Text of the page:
In the Light of Day Dayan Yosef Greenwald December 10, 2020 Q: I am in…
Swing and a Hit
Adapted from a shiur by Dayan Daniel Dombroff
May 21, 2020
Q: I parked my car legally on the side of the street. Without checking for oncoming traffic, I opened my door, whereupon it was immediately struck by a vehicle. My door was destroyed and my opponent’s front end was damaged. Which of us is liable for the other’s loss?
A: The other driver isn’t responsible. According to Tosafos (Bava Kama 27b), whenever a damager couldn’t have been expected to avoid causing the damage, it is considered completely out of his control, an oness gamur, and he is exempt. Even the Ramban (Bava Metzia 82b)—who holds a damager is liable even for oness gamur—agrees in cases where the victim was negligent, which you clearly were.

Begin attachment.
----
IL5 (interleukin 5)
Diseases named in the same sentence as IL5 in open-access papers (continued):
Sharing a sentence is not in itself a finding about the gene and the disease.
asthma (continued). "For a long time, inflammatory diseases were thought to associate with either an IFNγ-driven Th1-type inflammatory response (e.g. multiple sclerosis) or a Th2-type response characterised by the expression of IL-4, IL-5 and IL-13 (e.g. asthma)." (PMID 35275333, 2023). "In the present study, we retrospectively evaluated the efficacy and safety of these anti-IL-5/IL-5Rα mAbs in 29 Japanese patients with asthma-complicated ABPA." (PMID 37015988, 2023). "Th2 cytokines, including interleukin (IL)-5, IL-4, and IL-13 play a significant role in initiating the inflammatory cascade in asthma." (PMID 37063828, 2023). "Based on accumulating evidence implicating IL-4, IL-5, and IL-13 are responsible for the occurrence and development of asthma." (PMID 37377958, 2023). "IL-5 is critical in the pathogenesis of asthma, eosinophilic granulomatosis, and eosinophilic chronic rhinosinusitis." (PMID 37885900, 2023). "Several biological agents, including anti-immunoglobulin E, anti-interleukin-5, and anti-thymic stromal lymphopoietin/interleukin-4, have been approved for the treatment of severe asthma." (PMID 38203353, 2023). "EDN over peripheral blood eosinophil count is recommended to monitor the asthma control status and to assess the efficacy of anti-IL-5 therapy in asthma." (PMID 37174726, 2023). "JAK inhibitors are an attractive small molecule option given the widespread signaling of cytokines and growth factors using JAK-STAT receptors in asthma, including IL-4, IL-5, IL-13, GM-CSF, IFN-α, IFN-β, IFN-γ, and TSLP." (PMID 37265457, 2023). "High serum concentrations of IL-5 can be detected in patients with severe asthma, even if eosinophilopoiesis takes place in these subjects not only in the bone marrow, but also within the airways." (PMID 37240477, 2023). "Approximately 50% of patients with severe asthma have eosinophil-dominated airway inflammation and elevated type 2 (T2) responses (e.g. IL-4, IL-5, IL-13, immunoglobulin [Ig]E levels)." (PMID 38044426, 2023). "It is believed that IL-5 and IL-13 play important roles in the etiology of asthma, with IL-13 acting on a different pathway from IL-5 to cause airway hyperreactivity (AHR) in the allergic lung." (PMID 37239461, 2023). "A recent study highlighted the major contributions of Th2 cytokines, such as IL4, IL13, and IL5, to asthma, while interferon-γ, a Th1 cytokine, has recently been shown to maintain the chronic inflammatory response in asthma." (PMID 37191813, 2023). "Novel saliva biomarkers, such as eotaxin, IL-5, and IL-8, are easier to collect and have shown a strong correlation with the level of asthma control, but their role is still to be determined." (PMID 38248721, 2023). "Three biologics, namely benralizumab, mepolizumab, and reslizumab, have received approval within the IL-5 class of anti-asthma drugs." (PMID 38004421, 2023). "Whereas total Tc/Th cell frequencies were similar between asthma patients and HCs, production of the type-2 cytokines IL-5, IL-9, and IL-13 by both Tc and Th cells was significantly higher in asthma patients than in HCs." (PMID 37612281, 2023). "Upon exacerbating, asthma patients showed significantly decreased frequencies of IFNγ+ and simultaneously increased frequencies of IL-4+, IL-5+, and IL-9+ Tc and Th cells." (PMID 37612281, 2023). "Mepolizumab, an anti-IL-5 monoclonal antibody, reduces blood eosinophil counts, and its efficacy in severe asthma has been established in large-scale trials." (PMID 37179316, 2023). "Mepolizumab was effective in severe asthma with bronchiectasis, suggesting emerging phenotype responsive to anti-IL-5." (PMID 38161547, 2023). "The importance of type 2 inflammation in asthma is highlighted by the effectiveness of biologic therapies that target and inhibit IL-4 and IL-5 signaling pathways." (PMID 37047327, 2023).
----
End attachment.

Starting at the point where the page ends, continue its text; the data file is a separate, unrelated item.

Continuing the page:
But how would we categorize your tort against him? The car door would appear to be like a bor birshus harabim, a pit dug in the public domain. If so, you would be exempt, because one who digs such a pit is liable only for personal injury and not for property damage.
This case appears analogous to one in the Gemara in Bava Kama 31b: One man is carrying a wooden beam through reshus harabim while another man carries a barrel behind him. The first man stops suddenly, causing the barrel to break against the beam. The Gemara says the beam-bearer must pay.
The Nimukei Yosef asks, isn’t a person not liable for property damage caused by a bor? He answers that the beam is an extension of the carrier’s body, so this isn’t a pit damaging property but a man damaging property. If you were still holding the car door at the time of the collision in a position where, had you let go, it would have swung open or closed, it would quite possibly be similar. Once you let go, it would become a bor. However, some Acharonim maintain that when one’s bor damages property, though Bais Din cannot make him pay, he is still held responsible in the Heavenly Court.